British American Tobacco Plc (BATS) said it may sell an alternative nicotine product in the U.K. as early as next year, as Europe’s largest cigarette maker moves to counter stricter global restrictions on smoking.
The maker of Lucky Strikes is expecting approval for a new “tobacco inhalation device” that is not an electronic cigarette by the end of this year and it could be “ready to launch some time in 2014, if not, 2015,” Kingsley Wheaton, BAT’s director of corporate and regulatory affairs, said in a telephone interview today.
BAT, which reported a 2.9 percent gain in full-year profit after raising prices, has appointed its former Group Operations Director Des Naughton as managing director of Next Generation Products. The company said it plans to step up its share buyback program in 2013.
The company has accelerated the development of alternative nicotine products amid stricter government constraints on smoking. In December, BAT spent about 40 million pounds ($60.6 million) on acquiring U.K.-based CN Creative Ltd., which makes e-cigarettes and in 2010 it set up Nicoventures, the company developing the new device. Nicoventures’ website calls the product a “safe alternative to cigarettes.”
“It’s very, very interesting that BAT has made Next Generation Products a management board-level position, which will add to investors’ enthusiasm,” said Erik Bloomquist, an analyst at Berenberg Bank in London.
While the global market for non-combustible nicotine products, including smoking cessation patches, gum and prescription drugs, is currently as low as about 2 billion pounds, “I think it is going to be an important category and that’s why we’re putting investment behind it,” BAT Chief Executive Officer Nicandro Durante told reporters today.
“If you ask me if it’s a good opportunity down the road, in five, ten or fifteen years, the answer is yes,” he said.
Adjusted operating profit climbed to 5.68 billion pounds in 2012 at current rates of exchange from 5.52 billion pounds the previous year, London-based BAT said in a statement. Analysts had anticipated earnings on that basis of 5.65 billion pounds. While profit was hit by “adverse exchange rates,” last year, it may benefit from “a marginal currency tailwind due to the weakening sterling,” this year, Wheaton said.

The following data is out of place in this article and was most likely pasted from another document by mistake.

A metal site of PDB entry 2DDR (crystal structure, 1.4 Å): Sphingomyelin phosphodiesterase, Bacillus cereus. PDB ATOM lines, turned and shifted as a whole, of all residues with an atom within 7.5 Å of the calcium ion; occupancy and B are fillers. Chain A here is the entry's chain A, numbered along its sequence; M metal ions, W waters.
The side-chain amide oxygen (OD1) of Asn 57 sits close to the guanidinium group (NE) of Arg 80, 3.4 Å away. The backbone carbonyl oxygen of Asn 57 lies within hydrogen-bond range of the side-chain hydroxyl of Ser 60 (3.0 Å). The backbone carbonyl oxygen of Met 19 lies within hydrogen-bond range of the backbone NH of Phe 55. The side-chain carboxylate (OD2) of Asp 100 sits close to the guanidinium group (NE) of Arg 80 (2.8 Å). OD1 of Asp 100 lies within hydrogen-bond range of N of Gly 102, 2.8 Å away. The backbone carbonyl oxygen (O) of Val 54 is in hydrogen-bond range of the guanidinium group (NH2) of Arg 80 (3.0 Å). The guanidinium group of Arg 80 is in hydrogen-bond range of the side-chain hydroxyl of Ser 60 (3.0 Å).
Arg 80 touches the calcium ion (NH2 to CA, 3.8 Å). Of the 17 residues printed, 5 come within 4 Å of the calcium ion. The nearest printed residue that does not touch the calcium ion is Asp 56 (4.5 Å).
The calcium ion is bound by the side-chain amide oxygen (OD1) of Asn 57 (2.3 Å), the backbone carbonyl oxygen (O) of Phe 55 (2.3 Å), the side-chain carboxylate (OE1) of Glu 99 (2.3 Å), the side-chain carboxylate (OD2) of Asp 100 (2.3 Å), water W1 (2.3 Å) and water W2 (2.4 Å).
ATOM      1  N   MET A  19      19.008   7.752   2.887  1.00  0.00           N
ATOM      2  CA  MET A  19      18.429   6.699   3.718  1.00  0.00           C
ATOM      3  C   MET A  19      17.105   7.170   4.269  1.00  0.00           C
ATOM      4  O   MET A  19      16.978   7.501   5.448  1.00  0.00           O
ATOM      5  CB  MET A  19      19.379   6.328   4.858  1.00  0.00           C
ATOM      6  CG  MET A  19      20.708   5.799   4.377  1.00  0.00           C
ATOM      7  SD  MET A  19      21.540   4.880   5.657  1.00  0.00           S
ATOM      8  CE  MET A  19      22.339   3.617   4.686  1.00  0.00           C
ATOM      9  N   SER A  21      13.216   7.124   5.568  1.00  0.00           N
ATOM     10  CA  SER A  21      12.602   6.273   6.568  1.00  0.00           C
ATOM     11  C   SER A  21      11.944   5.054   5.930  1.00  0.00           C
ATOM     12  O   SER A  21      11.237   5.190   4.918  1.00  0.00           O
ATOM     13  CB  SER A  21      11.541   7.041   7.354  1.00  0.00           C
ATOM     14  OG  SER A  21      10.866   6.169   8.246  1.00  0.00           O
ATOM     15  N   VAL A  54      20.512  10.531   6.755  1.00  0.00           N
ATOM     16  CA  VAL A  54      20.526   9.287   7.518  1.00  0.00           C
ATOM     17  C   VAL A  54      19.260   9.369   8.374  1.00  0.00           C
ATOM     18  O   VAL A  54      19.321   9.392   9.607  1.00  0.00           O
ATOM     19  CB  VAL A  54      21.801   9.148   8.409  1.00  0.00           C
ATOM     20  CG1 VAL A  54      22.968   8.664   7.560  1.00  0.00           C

The company has raised prices to offset falling tobacco consumption and tighter regulation. Group volume fell 1.6 percent in the year, more than the 1.4 percent drop forecast by the median of 9 analyst predictions in a Bloomberg survey. Adjusted operating profit rose 8 percent on a constant-currency basis.
Russian President Vladimir Putin on Feb. 25 signed a package of anti-tobacco measures to curb demand in the world’s second-largest cigarette market, while New Zealand’s government said this month that the country will become the first after Australia to require that cigarettes be sold in plain packages.
“The resilience of the business model in tough trading conditions has been proven once again,” J.P. Morgan Cazenove analyst Rae Maile said in a note to investors.
The shares rose 0.4 percent to 3,431 pence at 10:16 a.m. in London. They have gained 8.2 percent in the past year.
BAT said it plans to repurchase 1.5 billion pounds of shares in 2013, up from 1.25 billion pounds last year.
“Our geographic diversity, powerful brands, investment in innovations and strong positions in emerging markets remain key strengths and we are confident in the future of the tobacco business,” Durante said in the statement. “I look forward to 2013 with optimism.”
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